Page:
6. ncbi Acute alcohol intoxication increases REDD1 in skeletal muscle
    Charles H Lang
    Department of Cellular and Molecular Physiology, Penn State University College of Medicine, Hershey, Pennsylvania 17033, USA
    Alcohol Clin Exp Res 32:796-805. 2008
    ..In this regard, mTOR activity is impaired after over expression of the regulatory protein REDD1. Hence, the present study assessed the ability of REDD1 as a potential mediator of the EtOH-induced decrease in muscle protein synthesis...
  7. ncbi Differential phosphorylation of translation initiation regulators 4EBP1, S6k1, and Erk 1/2 following inhibition of alcohol metabolism in mouse heart
    Thomas C Vary
    Department of Cellular and Molecular Physiology, The Pennsylvania State University College of Medicine, Rm C4710, H166, 500 University Drive, Hershey, PA 17033, USA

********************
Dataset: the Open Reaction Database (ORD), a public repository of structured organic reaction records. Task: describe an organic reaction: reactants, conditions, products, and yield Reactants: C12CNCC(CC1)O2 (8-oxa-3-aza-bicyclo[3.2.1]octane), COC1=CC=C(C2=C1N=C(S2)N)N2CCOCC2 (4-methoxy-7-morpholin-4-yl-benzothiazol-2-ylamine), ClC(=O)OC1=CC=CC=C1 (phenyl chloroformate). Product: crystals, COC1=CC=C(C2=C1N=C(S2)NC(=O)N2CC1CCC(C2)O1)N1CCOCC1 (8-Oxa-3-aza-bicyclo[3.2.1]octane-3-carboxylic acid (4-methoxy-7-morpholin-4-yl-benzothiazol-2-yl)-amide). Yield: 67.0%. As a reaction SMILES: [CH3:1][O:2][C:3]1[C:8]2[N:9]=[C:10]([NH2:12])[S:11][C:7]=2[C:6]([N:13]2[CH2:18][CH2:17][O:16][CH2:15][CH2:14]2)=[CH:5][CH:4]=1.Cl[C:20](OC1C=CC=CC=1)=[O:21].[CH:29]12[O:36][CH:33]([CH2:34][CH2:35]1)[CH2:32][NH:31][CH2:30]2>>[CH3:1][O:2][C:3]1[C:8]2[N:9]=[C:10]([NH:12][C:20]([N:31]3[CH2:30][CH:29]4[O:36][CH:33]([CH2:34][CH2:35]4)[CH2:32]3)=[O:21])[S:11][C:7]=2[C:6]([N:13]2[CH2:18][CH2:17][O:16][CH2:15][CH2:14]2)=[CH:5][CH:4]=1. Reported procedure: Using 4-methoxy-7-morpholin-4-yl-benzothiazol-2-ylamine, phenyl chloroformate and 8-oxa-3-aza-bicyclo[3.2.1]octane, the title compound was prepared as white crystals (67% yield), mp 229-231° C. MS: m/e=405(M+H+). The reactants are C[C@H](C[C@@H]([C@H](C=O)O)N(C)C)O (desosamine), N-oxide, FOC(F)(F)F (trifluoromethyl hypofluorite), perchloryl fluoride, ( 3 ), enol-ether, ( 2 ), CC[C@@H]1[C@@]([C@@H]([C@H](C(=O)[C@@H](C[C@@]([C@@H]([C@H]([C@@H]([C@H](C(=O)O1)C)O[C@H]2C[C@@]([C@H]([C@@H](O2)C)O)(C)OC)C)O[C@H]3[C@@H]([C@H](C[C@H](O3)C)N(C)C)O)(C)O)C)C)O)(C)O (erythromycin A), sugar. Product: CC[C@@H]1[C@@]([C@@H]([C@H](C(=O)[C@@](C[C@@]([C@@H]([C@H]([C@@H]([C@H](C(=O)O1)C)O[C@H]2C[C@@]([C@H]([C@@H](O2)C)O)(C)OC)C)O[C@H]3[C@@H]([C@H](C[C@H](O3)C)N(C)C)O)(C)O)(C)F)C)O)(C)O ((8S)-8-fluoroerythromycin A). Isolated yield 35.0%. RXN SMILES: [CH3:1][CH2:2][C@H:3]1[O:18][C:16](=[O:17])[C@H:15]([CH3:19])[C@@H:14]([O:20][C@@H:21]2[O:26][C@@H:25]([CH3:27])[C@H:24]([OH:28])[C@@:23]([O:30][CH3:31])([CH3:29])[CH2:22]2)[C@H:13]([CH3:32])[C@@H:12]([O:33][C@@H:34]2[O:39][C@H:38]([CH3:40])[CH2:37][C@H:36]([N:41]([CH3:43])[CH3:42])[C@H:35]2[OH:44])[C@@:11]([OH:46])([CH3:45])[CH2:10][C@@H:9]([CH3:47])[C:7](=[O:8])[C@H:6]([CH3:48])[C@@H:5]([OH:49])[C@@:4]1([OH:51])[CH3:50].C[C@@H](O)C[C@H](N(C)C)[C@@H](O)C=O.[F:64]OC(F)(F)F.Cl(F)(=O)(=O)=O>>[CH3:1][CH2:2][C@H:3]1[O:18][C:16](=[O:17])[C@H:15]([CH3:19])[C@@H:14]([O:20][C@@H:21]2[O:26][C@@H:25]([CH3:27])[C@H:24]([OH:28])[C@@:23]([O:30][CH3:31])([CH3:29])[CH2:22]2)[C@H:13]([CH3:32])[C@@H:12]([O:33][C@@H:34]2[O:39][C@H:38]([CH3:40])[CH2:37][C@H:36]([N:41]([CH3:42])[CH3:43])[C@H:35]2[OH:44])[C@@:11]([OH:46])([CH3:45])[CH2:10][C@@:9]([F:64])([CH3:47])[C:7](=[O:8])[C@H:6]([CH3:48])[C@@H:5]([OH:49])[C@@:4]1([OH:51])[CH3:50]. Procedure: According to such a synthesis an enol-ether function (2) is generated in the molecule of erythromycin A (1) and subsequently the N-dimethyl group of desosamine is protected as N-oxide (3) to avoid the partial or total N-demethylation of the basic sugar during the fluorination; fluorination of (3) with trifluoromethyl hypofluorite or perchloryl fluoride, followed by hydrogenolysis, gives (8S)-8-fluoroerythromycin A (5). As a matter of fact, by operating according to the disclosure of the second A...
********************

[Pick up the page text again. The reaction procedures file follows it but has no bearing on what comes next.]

Cardiovasc Toxicol 8:23-32. 2008
    ....
  8. ncbi Chronic alcohol feeding impairs mTOR(Ser 2448) phosphorylation in rat hearts
    Thomas C Vary
    Department of Cellular and Molecular Physiology, The Pennsylvania State University College of Medicine, Hershey, Pennsylvania 17033, USA
    Alcohol Clin Exp Res 32:43-51. 2008
    ....
  9. pmc Disruption of BCATm in mice leads to increased energy expenditure associated with the activation of a futile protein turnover cycle
    Pengxiang She
    Department of Cellular and Molecular Physiology, The Pennsylvania State University College of Medicine, Hershey, PA 17033, USA
    Cell Metab 6:181-94. 2007